FLAIM, or the FLexible and Adaptable Information Manager, is a proprietary indexed database format used by Novell for its eDirectory (NDS) and GroupWise products. The FLAIM engine is notable for its fast performance and extremely high scalability.
The system underlying FLAIM was originally developed for indexing and retrieving genealogical data. WordPerfect — based in Utah, home of the Mormon Church and the world's largest genealogy database — acquired the technology during the company's early-1990s heyday, and used it as the basis of the WordPerfect Communications Server, an early collaboration and office email tool. Novell bought WP in 1994, acquiring FLAIM and the WPCS system along with it, and WPCS (also known as WordPerfect Office) ultimately evolved into GroupWise.
Enter Novell Directory Services: at first a simple directory for managing multiple NetWare 4 servers, with the rise of the Internet and LDAP it became a valuable commodity, and by 1999 a typical large NDS database was outstripping the capacity of its original flat-file information store (Record Manager, or RECMAN). Novell realized that FLAIM, with its ancestry in genealogy, was perfectly optimized for searching and storing many small, interrelated objects in a tree-like architecture, so FLAIM became the data store for the eighth revision of NDS, known as eDirectory.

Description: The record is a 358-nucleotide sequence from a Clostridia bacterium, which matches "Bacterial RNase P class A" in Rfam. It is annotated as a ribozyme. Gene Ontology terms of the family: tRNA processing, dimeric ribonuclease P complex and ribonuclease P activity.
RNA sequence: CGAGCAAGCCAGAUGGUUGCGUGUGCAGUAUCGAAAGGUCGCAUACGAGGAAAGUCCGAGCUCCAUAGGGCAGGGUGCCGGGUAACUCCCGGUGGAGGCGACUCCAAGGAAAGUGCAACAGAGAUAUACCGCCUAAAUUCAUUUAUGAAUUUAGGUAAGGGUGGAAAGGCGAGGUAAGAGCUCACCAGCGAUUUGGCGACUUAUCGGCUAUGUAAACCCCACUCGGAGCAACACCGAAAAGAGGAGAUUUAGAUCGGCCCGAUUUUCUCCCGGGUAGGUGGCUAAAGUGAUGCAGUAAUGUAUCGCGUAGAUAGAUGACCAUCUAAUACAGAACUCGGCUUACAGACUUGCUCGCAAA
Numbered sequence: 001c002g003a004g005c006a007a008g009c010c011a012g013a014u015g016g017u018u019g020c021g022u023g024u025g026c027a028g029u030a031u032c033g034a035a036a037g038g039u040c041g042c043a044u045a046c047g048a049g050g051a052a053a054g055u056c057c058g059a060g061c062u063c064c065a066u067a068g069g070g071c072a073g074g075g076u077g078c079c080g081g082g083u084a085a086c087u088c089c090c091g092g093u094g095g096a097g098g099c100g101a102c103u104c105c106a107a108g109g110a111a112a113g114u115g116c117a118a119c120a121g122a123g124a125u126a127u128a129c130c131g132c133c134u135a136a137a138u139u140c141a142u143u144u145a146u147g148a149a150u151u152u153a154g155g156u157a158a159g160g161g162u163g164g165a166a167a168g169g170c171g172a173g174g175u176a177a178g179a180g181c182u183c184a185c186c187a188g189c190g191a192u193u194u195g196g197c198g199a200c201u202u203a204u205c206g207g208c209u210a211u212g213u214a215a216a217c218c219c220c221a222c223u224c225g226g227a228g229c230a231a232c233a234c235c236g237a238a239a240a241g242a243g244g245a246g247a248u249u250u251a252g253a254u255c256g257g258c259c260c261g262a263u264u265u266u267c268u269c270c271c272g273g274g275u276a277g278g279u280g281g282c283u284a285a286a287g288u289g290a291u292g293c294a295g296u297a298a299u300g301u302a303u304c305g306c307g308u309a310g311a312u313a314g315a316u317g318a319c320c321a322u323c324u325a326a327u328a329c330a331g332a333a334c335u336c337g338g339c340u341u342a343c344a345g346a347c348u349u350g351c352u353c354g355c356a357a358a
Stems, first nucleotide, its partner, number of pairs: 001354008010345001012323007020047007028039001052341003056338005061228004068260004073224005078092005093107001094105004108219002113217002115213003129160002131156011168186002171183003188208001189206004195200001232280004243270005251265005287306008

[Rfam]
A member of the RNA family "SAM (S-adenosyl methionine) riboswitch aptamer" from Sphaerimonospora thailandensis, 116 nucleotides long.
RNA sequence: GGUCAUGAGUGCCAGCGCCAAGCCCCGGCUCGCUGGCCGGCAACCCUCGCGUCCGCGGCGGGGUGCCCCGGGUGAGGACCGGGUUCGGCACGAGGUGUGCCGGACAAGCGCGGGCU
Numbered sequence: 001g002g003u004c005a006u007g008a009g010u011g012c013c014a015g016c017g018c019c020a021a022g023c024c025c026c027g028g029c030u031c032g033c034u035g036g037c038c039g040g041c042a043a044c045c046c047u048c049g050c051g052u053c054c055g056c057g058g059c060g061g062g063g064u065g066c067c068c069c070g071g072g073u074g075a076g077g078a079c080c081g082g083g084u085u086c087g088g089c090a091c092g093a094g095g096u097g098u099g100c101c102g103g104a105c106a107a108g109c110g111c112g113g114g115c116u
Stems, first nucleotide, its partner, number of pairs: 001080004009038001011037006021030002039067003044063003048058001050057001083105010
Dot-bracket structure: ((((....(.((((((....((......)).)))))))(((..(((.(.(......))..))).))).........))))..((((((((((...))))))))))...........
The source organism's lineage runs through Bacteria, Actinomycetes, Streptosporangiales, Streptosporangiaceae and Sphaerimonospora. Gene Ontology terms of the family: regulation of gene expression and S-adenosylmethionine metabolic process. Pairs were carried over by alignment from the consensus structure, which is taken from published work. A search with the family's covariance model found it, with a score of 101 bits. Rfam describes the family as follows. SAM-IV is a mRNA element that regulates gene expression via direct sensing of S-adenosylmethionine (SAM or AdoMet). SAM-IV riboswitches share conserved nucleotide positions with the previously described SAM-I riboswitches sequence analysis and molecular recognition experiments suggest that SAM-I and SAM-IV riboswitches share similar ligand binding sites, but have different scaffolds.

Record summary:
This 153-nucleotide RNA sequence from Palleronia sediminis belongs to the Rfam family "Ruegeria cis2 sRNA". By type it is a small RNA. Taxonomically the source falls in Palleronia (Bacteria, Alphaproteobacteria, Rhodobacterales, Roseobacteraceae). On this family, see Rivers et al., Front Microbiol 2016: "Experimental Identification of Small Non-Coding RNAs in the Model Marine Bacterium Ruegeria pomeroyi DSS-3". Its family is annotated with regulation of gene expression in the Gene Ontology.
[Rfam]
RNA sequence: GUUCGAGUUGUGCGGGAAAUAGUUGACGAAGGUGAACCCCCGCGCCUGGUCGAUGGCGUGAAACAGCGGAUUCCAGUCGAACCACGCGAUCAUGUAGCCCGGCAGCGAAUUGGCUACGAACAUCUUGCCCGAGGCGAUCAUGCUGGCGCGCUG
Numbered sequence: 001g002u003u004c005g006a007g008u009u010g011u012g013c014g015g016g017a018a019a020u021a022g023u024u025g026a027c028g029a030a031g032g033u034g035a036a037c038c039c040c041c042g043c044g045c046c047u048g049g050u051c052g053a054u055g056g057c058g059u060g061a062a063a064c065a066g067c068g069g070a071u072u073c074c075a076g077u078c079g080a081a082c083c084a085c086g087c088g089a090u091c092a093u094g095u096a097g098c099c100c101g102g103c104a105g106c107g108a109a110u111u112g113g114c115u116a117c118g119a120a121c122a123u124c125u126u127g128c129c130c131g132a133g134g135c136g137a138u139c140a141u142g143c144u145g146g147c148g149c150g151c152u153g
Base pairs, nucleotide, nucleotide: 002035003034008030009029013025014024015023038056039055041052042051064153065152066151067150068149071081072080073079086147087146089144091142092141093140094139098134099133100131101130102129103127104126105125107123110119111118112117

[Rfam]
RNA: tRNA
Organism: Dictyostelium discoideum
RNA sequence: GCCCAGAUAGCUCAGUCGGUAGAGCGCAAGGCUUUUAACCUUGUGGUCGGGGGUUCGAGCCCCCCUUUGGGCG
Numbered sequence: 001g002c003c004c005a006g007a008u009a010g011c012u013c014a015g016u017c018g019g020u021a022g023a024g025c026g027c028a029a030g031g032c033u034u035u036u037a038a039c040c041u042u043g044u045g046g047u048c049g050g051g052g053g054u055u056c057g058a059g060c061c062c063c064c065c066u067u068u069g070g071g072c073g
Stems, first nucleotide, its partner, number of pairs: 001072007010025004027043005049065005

FLAIM allowed eDirectory to be ported to other platforms, including Windows 2000, Linux and various enterprise UNIX flavors. More importantly it gave the directory almost unlimited scalability, compared to competitors like Microsoft Active Directory (which uses ESE, a derivative of JET) or Netscape/Sun's directory (which runs on Informix): as of 2002 eDirectory has been demonstrated with a live tree containing more than 1,500,000,000 (1.5 billion) objects.